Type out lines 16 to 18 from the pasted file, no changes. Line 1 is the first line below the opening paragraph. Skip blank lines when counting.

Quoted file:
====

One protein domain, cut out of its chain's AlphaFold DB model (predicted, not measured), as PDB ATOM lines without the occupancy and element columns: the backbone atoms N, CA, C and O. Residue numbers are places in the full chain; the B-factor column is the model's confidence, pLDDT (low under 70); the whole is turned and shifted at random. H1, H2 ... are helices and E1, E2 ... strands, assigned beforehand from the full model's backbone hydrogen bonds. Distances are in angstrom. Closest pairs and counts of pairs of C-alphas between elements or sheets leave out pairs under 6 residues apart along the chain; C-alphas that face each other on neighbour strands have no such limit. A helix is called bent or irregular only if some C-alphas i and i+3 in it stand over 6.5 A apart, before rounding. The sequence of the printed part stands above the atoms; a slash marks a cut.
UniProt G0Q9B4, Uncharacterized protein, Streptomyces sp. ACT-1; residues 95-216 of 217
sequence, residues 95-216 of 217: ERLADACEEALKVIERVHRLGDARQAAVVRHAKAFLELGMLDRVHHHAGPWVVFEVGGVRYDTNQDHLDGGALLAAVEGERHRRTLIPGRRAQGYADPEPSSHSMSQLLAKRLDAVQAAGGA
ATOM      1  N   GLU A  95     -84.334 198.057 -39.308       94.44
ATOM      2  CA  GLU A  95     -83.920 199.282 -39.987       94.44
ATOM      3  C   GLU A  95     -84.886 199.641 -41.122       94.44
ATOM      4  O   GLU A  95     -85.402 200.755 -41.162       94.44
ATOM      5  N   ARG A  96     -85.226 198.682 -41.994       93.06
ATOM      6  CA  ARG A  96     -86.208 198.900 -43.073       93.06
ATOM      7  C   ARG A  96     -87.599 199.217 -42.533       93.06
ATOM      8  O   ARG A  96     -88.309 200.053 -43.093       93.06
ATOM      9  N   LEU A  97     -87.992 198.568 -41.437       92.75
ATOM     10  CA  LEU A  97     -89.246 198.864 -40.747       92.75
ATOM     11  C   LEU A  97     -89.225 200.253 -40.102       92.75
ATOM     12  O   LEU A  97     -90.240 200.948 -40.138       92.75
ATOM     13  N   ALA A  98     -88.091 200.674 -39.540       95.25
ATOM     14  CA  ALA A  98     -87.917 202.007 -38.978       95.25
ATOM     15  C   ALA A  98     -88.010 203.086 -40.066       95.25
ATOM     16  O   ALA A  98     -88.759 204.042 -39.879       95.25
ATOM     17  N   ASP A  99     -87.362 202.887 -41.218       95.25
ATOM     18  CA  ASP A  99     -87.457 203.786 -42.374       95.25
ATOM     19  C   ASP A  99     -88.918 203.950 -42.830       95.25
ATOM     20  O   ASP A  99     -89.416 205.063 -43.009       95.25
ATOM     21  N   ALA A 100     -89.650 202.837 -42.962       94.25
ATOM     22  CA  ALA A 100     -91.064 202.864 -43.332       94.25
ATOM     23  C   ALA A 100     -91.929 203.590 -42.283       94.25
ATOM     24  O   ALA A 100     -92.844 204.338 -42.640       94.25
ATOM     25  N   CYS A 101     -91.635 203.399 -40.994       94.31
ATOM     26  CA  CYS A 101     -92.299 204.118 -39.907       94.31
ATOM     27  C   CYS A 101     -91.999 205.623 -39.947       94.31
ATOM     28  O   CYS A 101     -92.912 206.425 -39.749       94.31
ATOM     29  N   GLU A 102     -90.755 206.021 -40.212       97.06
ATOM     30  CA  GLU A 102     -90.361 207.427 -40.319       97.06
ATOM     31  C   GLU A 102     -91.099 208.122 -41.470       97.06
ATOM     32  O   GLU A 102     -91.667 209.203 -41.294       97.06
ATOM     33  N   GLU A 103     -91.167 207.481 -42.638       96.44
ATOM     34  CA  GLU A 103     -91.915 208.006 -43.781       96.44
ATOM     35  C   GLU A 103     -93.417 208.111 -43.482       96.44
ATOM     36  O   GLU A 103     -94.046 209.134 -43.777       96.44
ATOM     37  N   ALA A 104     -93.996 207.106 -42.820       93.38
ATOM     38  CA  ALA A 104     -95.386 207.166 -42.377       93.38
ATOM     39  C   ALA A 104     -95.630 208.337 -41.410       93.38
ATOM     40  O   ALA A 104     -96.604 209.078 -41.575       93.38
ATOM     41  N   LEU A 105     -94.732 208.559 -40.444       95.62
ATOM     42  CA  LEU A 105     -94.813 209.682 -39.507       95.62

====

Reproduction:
ATOM     14  CA  ALA A  98     -87.917 202.007 -38.978       95.25
ATOM     15  C   ALA A  98     -88.010 203.086 -40.066       95.25
ATOM     16  O   ALA A  98     -88.759 204.042 -39.879       95.25